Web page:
Working With WebViews

Working With WebViews

It’s a different kind of www, but working with WebViews can completely change your development potential.  If you’re an experienced developer but have very little mobile app experience, WebViews might be exactly what you’re looking for.

Taking a Step Back:

Before diving into this newly hyped up feature, let’s take a second to actually explain what a webview is. To your app it’s not much more than a black box (the term for something that performs logic you’re unaware of).  A lot of stuff happens in a webview but for the most part your app can ignore it.  It’s just another View the same way Buttons or TextViews are.

But webviews are so much more to your user.  They’re a view that displays a web browser and allows the user to navigate to new web pages.  Access to the entire internet with almost zero development!  There’s a little set up logic but that’s all you need.

So why would you want this?  Well usually the answer is work efficiency.  If you’re building an app and a website, it’s not ideal to do twice the work.  It is ideal to build good experiences for your userbase though, and that’s why not everything is a webview.  Native app experiences will be a lot smoother and responsive, whereas with a webview you’ll have to wait for everything to load on the page.  That being said there are uses for either scenario

Setting It Up:

Setting up a WebView in your app is extremely simple.  As with most views there are two parts to it, defining the view in your xml activity and then syncing it up with an actual WebView object in your java/kotlin code.  To declare the view in your xml you’ll create it the same way as other views:




               android:layout_height="match_parent" />


And that’s it!  Now to sync it up with your logic you’ll need to create an instance of the WebView class and anchor it to the xml view.  Using a popular Android library like Butterknife it looks something like this:


        WebView webView;

Then you’ll need to implement WebViewClientListener and add this associated method:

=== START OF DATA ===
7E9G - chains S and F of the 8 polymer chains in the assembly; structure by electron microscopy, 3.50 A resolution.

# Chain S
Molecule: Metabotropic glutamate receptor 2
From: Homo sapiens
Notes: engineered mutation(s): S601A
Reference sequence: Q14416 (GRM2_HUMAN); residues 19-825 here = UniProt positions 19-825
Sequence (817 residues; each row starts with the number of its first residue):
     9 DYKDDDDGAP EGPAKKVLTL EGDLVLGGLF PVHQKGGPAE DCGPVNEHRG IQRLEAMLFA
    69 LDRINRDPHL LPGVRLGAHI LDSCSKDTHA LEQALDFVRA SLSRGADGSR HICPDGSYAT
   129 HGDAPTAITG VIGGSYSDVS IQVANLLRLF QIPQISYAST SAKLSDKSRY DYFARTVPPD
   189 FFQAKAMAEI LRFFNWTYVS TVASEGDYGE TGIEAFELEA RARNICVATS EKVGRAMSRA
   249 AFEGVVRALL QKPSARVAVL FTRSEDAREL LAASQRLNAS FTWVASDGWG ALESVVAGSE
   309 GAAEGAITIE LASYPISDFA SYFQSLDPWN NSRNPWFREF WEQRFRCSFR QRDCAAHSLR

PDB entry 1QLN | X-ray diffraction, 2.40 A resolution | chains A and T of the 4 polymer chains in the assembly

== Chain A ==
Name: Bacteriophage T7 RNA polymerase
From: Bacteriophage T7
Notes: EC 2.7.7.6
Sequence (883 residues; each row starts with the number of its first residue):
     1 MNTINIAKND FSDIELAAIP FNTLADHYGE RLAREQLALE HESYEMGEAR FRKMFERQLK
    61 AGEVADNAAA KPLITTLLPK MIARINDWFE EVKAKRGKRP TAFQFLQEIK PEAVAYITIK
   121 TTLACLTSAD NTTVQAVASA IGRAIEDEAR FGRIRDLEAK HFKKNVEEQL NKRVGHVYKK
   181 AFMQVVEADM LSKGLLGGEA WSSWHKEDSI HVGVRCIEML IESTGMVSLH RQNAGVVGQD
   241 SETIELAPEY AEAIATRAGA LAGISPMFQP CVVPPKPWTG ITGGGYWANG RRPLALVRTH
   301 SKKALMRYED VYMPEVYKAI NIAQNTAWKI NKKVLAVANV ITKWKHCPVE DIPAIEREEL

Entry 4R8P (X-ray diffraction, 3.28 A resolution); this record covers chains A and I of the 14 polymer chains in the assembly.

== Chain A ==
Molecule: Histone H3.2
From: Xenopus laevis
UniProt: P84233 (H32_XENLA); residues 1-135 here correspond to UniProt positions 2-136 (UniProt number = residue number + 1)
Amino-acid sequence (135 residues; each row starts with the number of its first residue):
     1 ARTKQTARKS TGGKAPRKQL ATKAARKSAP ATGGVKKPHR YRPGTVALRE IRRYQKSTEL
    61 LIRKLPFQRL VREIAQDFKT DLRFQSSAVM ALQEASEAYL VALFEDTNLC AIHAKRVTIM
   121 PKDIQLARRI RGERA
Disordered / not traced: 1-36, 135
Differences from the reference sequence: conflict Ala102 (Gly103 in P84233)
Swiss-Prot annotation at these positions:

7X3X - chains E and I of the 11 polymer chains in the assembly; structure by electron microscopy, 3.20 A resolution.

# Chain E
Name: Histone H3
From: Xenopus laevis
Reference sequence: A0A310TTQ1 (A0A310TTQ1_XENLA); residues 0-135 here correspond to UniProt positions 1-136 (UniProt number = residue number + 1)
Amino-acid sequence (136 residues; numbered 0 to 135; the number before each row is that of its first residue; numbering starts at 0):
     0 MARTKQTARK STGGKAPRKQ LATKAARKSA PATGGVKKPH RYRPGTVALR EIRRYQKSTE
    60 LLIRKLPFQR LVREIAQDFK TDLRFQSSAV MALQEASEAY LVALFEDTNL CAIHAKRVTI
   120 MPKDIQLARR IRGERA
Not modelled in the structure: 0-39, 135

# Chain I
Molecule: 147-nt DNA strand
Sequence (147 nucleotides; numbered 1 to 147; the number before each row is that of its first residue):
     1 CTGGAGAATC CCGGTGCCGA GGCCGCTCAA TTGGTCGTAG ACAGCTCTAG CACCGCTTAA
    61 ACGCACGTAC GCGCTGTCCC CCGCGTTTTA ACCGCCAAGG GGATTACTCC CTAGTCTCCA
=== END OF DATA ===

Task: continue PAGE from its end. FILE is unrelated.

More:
And finally we can override these three methods:


        public void onPageStarted(final WebView view, final String url, final Bitmap favicon) {

            //Do something when a page starts loading



        public void onPageFinished(final WebView view, final String url) {

            //Do something when a page finishes loading



        public void onPageCommitVisible(final WebView view, final String url) {

            //Do something when a page is visible


What we’ve done at this point is added a WebView to our screen.  We’ve also added methods to respond whenever a page changes on the WebView.  What this means is our app is now able to natively respond to new URLs a user loads in the WebView.  What you do at this point is up to you and your creative limits!

Interacting With WebViews:

While we said earlier that a WebView is a black box, there are a couple different ways you can interact with them.  Like we saw above you can see the URLs that are loaded and use those in your apps. But you can also get much more intertwined by either listening for JavaScript methods or calling JavaScript methods on the WebView.  To do these you need to know what’s going on with the website users are looking at, but it can create some really cool experiences.

You can also track what cookies are on the site.  There are a couple useful interactions to be aware of, and we’ll cover them all in another post soon.  In the meantime you should try adding a WebView to your apps and let us know what you think in the comments below.




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